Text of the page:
Council acknowledges the traditional custodians of the land that makes up Baw Baw Shire. We pay our respects to their Elders both past and present. We acknowledge that their connection to Country is both ancient and ongoing. 

Baw Baw Shire Council's Statement of Reconciliation

In 2000 Baw Baw Shire Council committed to a statement of reconciliation. It seeks to build mutually respectful relationships between Indigenous and other Australians that allow us to work together to solve problems and generate success that is in everyone's best interests.

Council is committed to walking together in harmony, friendship, reconciliation and recognition. In 2013, Council formally reaffirmed our Statement of Reconciliation. It asserts our commitment to recognising aboriginal cultures and heritage into the future and working towards a future where all residents will enjoy equality and achieve their full potential.

The Statement reads:

Baw Baw Shire Council - Statement of Reconciliation

This statement was originally adopted on 28 June 2000 and reaffirmed by Cr Murry Cook, Mayor of Baw Baw Shire Council and Cheryl Drayton, Kurnai Community Elder on 1 June 2013.

Baw Baw Shire Council recognises the history of this land and its Aboriginal people, who were the first inhabitants of this land.

We acknowledge and respect the culture and rights of our indigenous community and recognise that in the colonisation of Australia, the Aboriginal people were dispossessed and subjected to discriminatory government policies that led to many injustices.

We acknowledge our need to promote a better understanding of Aboriginal culture and heritage.

We commit ourselves to work for the elimination of every form of racism and discrimination.

We acknowledge the right of indigenous Australians to live according to their own customs.

We value the rich diversity of cultures of all residents of the Shire.

We commit the council to go forward to the future with Aboriginal community in a spirit of mutual respect and reconciliation.

Baw Baw Shire Council sincerely regrets the pain, grief and suffering experienced by Aboriginal people as a result of past actions, government laws and policies and attitudes, and undertake a commitment to ensure that these injustices will never happen again. We hope, now, for a future where all residents will enjoy equality, accept responsibilities and achieve their full potential.

Join in National Reconciliation Week 2023

There are many ways you can actively participate in National Reconciliation Week 2023.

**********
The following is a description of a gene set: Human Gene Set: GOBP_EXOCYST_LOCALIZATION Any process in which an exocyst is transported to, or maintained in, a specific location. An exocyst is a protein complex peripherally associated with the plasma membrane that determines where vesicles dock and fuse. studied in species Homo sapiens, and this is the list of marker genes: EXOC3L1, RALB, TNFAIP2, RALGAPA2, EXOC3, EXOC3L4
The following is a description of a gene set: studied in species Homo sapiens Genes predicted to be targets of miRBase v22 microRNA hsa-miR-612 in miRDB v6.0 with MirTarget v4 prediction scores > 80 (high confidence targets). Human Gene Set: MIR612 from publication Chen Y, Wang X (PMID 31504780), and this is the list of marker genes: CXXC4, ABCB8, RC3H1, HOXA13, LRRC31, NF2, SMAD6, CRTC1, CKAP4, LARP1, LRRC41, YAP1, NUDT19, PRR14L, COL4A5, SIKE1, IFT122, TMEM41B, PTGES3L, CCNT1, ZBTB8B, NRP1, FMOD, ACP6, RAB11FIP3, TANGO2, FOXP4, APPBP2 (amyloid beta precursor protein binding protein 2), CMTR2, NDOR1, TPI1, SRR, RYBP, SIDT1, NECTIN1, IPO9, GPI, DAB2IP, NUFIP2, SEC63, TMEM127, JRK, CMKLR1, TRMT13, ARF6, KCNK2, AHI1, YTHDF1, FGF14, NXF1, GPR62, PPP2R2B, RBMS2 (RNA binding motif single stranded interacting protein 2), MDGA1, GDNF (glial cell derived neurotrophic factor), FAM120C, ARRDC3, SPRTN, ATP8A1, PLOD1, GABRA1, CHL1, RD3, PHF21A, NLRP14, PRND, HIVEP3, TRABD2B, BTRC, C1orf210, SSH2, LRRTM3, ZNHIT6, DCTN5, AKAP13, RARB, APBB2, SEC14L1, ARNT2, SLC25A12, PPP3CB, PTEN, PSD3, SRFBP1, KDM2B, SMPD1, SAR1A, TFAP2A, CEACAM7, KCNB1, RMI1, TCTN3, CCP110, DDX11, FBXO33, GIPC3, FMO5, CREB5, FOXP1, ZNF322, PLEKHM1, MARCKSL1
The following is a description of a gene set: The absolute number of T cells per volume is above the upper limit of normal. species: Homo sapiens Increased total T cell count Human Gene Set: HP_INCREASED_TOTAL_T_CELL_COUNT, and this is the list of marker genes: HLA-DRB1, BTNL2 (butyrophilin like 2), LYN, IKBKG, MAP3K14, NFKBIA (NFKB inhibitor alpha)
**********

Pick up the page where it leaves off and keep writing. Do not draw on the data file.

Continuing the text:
Do something

This year’s National Reconciliation Week theme, Be Brave Make Change is a challenge to all of us to Be Brave and tackle the unfinished business of reconciliation so we can Make Change for the benefit of all Australians.

Change begins with brave actions in your daily life – where you live, work, play and socialise.

Take these actions with you every day of the year, not just during National Reconciliation Week.

To celebrate the start of Reconciliation Week 2023, Baw Baw Shire Council unveiled Three Kurnai Women, as life-sized bronze sculpture celebrating the leadership of three Kurnai women who kept their community safe and their culture alive from the 1940s to the 1960s on Jackson’s Track, Labertouche.

The artwork celebrates First Nations women Dorothy Hood, Euphemia Mullet Tonkin and Regina Rose, and was developed by local artists Jessie McLennan and Rebecca Vandyk-Hamilton, working in close consultation with local Kurnai Elder Cheryl Drayton and Jeannie Haughton.

Click here to read more about the sculpture.

Read something

Get news from Reconciliation Australia  and Reconciliation Victoria. Links to social media channels are available from these sites.

See something

Reconciliation Victoria has a series of free webinars and events that you can participate in.

Click here to access the events calendar and find something near you or online.

About National Reconciliation Week - 27 May to 3 June

National Reconciliation Week (NRW) is a time for all Australians to turn our minds to our shared histories, cultures, and achievements, and to explore how each of us can contribute to achieving reconciliation in our communities and across Australia. Visit the Reconciliation Australia website to find out more. Home | Reconciliation Australia

This year’s theme is 'Be brave. Make change'.


The Reconciliation Australia website says “The National Reconciliation Week 2022 theme, “Be Brave. Make Change.” is a challenge to all Australians— individuals, families, communities, organisations and government—to Be Brave and tackle the unfinished business of reconciliation so we can Make Change for the benefit of all Australians.”

Download posters, colouring page and digital backgrounds here Posters and Resources 2022 - National Reconciliation Week 2022 to show your support for National Reconciliation Week.

Significance of 27 May and 3 June

The 27th of May and 3rd of June are important dates in Australia’s history.

  • 27th May marks the anniversary of the 1967 referendum when Australians voted to remove clauses in the Australian Constitution that discriminated against Aboriginal and Torres Strait Islander peoples.
  • 3rd June marks the historic 1992 Mabo decision in which the High Court of Australia recognised native title.

National Sorry Day - 26 May

The day before the beginning of National Reconciliation Week (26 May) is National Sorry Day. This was first held in Sydney in 1998 and is now commemorated nationally to remember and honour the Stolen Generations.

Read more about National Sorry Day National Sorry Day | Australian Human Rights Commission.